Mothering Forum banner
1 - 9 of 9 Posts

·
Registered
Joined
·
34 Posts
Discussion Starter · #1 ·
HI ladies,

DS has ASD and bedtime is a nightmare. I need some help. Every night we go through a 30-60 minute screaming session until DS is so exhausted that he falls asleep.

We have had the exact (and I mean exact) bedime routine for two years. Bath, books, bed. We use a timer and it doesn't help at all. I have tried classical music, massages.

We have had to put a lock on his bedroom door (which makes me feel like the worst parent ever), otherwise he would never stay in his room.

He wakes up screaming in the middle of the night at least once a week so I go and sleep with him on his floor (he won't sleep in his bed). He wakes up screaming in the morning.


Ideas? Thanks, Kerri DS- 7/21/03, DD 3/16/06
 

·
Registered
Joined
·
53 Posts
Not sure if my advice will help but I figured it couldn't hurt to tell you how we deal with our 3 year old AS son when it comes to bedtime.

Let me just say that we used to have it easy when it came to bedtime. At 8pm we would head to the bathroom for the brushing of the teeth and the washing of the hands/face. We would then go into the bedroom to close the blinds and place DS in his crib. No fuss - once DS was in his crib we would exchange "night-night" and then I would leave his room and head back to the living room for some "me-time". DS would usually babble away and entertain himself until he fell asleep (usually within 30 minutes). Then everything changed...

In December DS began refusing to enter his bedroom after dark. For a couple of nights he was fine with the bathroom routine but even that became difficult because he knew it meant that we were then going to enter his bedroom. Everything came to a halt and there was no getting him to go near the end of the house where his bed and bath is located. The only way he would go to sleep was when DH or I held him while we sat on the couch - it usually took about 5-10 minutes for DS to be sound asleep and then we would transfer him to his crib.

After a couple of weeks we decided that the best thing for us would be to allow DS to fall asleep when he decided he was ready to fall asleep - after finishing the bathroom routine. Now we leave the bathroom and head out into the living-room instead of DS's bedroom. Usually around 8pm DS will climb up on the couch and snuggle up to DH or me while we watch TV or read - he's sound asleep in a matter of minutes. There are times when DS is awake until 10 or 11pm but we just let him do his thing until he's ready for sleep.

DS still sleeps in a crib - we tried the toddler bed conversion and that was a HUGE mistake, lol. He kept walking out of his room everytime he awoke. He's content to hang out in his crib for an hour after he wakes in the morning - he doesn't seem to have the desire to climb out (the side is lowered should he decided to try) and he doesn't seem to mind the fact that he wakes up in his crib even though he fell asleep with mommy or daddy.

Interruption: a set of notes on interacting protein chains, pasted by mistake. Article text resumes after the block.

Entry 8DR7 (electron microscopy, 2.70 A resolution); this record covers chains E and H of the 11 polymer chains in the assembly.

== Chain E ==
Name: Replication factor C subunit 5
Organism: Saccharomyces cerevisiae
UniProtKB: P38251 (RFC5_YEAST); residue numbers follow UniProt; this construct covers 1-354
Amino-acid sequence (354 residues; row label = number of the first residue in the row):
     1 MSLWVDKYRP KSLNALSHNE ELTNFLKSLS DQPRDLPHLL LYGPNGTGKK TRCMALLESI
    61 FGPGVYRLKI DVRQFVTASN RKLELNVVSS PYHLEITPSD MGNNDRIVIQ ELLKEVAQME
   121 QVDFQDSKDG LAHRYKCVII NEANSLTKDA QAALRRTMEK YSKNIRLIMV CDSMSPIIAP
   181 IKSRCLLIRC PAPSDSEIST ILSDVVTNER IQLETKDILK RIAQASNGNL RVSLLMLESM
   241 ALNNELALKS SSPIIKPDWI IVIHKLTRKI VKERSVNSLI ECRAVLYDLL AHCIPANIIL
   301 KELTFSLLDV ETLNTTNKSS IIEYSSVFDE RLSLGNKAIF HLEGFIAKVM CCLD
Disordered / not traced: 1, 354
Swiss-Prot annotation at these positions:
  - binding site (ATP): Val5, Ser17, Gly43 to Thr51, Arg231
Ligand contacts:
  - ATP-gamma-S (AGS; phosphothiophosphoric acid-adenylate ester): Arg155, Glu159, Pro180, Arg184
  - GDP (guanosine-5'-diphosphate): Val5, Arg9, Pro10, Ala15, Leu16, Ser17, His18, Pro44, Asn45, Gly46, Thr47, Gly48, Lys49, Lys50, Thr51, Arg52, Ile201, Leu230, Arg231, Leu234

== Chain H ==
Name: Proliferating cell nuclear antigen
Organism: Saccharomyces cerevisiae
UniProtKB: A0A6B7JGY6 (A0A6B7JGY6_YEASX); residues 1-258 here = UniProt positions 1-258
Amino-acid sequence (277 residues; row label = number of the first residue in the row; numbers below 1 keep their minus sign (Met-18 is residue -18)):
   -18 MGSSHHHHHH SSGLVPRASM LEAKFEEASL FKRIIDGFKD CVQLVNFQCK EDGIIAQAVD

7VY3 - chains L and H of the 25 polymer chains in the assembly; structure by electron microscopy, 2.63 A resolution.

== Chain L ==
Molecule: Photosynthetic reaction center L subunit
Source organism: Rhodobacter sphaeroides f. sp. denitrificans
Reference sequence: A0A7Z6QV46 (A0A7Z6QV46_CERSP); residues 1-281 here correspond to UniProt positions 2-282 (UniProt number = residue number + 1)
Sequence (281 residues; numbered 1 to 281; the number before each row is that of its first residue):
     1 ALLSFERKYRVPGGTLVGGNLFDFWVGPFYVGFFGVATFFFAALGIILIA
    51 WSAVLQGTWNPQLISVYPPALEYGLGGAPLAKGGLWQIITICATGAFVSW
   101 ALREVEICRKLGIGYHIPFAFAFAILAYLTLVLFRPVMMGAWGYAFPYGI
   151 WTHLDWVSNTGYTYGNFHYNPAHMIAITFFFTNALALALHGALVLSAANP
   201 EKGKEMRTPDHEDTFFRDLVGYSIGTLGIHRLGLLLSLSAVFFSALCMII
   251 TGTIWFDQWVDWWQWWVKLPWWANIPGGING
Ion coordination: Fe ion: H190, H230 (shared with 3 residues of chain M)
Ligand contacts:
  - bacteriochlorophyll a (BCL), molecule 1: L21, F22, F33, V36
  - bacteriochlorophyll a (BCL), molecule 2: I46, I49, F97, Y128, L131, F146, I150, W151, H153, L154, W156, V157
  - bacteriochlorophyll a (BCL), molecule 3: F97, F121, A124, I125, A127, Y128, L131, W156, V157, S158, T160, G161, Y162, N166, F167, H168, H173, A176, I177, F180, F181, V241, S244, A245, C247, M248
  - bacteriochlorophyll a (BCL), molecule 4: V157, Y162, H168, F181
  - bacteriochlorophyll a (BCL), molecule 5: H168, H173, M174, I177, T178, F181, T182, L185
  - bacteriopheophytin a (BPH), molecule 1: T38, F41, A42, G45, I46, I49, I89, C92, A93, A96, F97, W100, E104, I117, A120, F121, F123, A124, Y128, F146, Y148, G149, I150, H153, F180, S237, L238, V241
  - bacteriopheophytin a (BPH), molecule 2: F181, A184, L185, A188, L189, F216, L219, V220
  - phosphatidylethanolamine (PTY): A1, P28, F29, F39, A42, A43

I hope my babbling helps you.
 

·
Registered
Joined
·
1,001 Posts
I don't know if my advice will help either, because I'm sure this is not the case for all kids with ASD, but DD's sleep woes are related to two things: yeast and imbalanced neurotransmitters. Both are verified by lab tests.

The yeast causes her to wake up in the middle of the night. We keep it under control with grapefruit seed extract as needed, Candex (anti-yeast enzymes) and the Specific Carbohydrate Diet. These measures also help with numerous other aspects of her behavior.

For the imbalanced neurotransmitters, which cause her to be unable to calm herself down from being stressed, we still have not got that under control completely, but a supplement of GABA/L-Theanine helps. This is OTC and often marketed as a natural supplement for calming stress. Lately we've been giving her 1g of melatonin with magnesium before bed and that seems to be helping too. Lately we're doing okay at night but still having to discourage even short daytime naps because she wakes up disoriented and screaming. Luckily she doesn't seem to need daytime naps anymore. I have suspected in the past that some sleep woes might be related to undiagnosed silent reflux as well but have never been able to verify that suspicion. Good luck!
 

·
Registered
Joined
·
4,775 Posts
Quote:
Originally Posted by krissi
I don't know if my advice will help either, because I'm sure this is not the case for all kids with ASD, but DD's sleep woes are related to two things: yeast and imbalanced neurotransmitters. Both are verified by lab tests.
krissi, what tests determine an imbalance of neurotransmitters?

Sorry to hijack but my dd sounds like your ds eandasmom. We have an upcoming DAN doc visit (and it can't get here soon enough).

The only advice I can give is the Specific Carbohydrate Diet thing. This has helped us somewhat but dd still is having MAJOR problems with sleep. Since our appt. is not until October (